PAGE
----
What You Should Know About the Upcoming FICO Score Changes

fico score changes

How much debt you have, when you pay your bills, and how long you’ve had your accounts open — these factors can all impact your credit score, sending it up or down at a moment’s notice.

But something else that can affect your score? That’d be the way that score is calculated.

And pretty soon, one of the biggest scoring models out there is getting a makeover.

FICO Scoring Model to Change This Summer

Fair Isaac Corp. — which issues FICO credit scores — just announced last week that it’s launching a brand new scoring model, dubbed the FICO Score 10.

The model will still have the same range (300 on the low end and 850 on the high end), but the individual factors that influence a person’s score will change. Here’s what the company has said will be different about this new approach:

  • It will widen the gap between good credit consumers and bad credit ones. People with decent scores will probably see a boost, and those with scores on the low end will likely see their scores drop once the new scoring model takes effect.
  • It will weigh late payments, missed payments, and other delinquencies — especially those in the last two years — more heavily. Your credit utilization rate over this period (your balances vs. how big your credit line is) will also play a big role.
  • It will “flag” consumers who apply for a personal loan. Because these are unsecured financing products (not backed by collateral like a house or car), they’re considered a risky move by most lenders.
  • It will look at “trends” in your spending. If your balances and debts have been trending upward over the last 24 months, that will result in a lower score than if they held steady or declined.

According to the company, the changes are designed to reduce risk levels for lenders. In fact, it’s expected to cut down on car loan defaults by 9%, credit card defaults by 10%, and mortgage loan defaults by 17% for lenders that choose to use it.

How to Safeguard Your Score Under the New Model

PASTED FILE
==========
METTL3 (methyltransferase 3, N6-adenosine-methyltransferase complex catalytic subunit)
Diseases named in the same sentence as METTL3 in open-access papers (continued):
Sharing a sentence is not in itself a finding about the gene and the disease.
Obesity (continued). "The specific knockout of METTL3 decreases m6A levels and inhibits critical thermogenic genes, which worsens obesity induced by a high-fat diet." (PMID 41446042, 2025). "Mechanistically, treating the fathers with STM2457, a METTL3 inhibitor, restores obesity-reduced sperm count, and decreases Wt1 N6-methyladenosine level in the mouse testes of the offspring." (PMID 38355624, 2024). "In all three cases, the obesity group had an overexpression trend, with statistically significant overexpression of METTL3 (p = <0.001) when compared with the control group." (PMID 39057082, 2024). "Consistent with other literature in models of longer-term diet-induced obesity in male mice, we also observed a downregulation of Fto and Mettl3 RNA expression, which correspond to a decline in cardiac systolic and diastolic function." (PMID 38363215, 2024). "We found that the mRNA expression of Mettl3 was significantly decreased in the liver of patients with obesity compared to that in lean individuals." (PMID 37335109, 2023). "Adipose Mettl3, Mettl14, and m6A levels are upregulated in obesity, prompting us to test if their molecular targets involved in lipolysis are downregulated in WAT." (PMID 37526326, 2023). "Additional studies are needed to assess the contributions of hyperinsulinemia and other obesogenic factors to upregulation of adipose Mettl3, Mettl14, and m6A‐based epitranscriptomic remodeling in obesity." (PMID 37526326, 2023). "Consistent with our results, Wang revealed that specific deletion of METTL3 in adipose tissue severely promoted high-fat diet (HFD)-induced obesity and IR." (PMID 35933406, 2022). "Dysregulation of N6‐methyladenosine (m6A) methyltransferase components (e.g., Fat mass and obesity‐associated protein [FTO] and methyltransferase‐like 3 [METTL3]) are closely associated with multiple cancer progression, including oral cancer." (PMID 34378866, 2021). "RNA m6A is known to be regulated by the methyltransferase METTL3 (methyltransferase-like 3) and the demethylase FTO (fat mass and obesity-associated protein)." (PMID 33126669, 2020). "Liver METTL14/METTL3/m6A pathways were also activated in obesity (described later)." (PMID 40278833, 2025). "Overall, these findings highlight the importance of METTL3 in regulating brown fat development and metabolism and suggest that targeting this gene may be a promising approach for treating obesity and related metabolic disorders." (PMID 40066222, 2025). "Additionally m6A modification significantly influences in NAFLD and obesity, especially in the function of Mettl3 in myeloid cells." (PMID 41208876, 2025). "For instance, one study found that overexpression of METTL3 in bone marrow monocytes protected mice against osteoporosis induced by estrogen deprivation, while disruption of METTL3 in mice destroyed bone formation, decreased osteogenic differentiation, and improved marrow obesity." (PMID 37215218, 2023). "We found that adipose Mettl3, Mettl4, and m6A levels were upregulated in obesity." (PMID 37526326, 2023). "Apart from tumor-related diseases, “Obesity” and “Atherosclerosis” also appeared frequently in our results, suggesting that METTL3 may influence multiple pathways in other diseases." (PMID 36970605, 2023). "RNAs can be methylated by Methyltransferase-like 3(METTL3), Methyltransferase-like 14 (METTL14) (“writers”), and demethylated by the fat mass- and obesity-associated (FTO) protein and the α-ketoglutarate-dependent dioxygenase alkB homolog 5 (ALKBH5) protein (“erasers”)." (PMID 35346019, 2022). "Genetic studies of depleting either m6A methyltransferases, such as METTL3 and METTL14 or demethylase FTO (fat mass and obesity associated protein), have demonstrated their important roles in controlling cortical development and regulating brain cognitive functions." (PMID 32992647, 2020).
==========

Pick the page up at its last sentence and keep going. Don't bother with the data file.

All in all, Fair Isaac estimates that about 110 million consumers will see a score change once the new model hits, which should be sometime this summer (no official date has been announced yet). On average, the company says consumers who are affected will see a change of about 20 points either way.

Want to try to make sure your score sees a boost and not a drop? Here’s what you may want to focus on as we near the new model’s launch date:

  • Don’t miss a single payment. Set up automatic bill pay for all your accounts — credit cards, student loans, mortgages, and even your utility bills if you can. Late payments are going to hurt your score considerably under the new model, especially if they’re more recent, so take steps to avoid them at all costs.
  • Keep your balances low. Stay far away from that credit limit if you can. Generally, you should aim to keep your utilization to 30% or less. So, if you have a card with a limit of $10,000, you wouldn’t want a balance of more than $3K on it at any given time.
  • Don’t add more debt. Because the new model takes trends into account, you don’t want rising debts/balances on your record. Try to pay down your balances or, at the very least, keep them steady month over month.
  • Pull your credit report now. Go ahead and get your free credit report (you get one annually from each of the three credit bureaus), and see where you’re at. You should make sure there are no accounts showing late or missing payments and, if there are, take steps to resolve those issues as soon as possible.
  • Avoid personal loans. Personal loans typically come with high interest rates and, what’s worse, they’ll now get you flagged as risky under the new scoring model. Try to steer clear of these products unless there’s no other choice.

You should also try to reduce your debts and credit utilization, as it could improve your score — particularly once the new scoring model hits. And a higher score? That could mean lower rates, better terms, and more money the next time you apply for a loan or card (or buy a home).

The Bottom Line

Your credit score is important. It impacts what financial products you’re eligible for, it influences your interest rates on loans, credit cards, and mortgages, and for many people, it’s even used to set your insurance premiums, believe it or not. Make sure you’re aware of your score and take steps to safeguard it — both now and under the new scoring system.

Want to know what loan terms you’d qualify with your current credit score? Get in touch with an Embrace loan officer today. We’re here to guide the way.

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By Aly Yale / January 29th, 2020 / Categories: / Tags:

Aly Yale

Aly J. Yale is a freelance writer focusing on real estate, mortgage, and the housing market. Her work has been featured in Forbes, Bankrate, The Motley Fool, Business Insider, The Balance, and more. Prior to freelancing, she served as an editor and reporter for The Dallas Morning News. She graduated from Texas Christian University's Bob Schieffer College of Communication with a major in radio-TV-film and news-editorial journalism. Connect with her at AlyJYale.com or on Twitter at @AlyJwriter.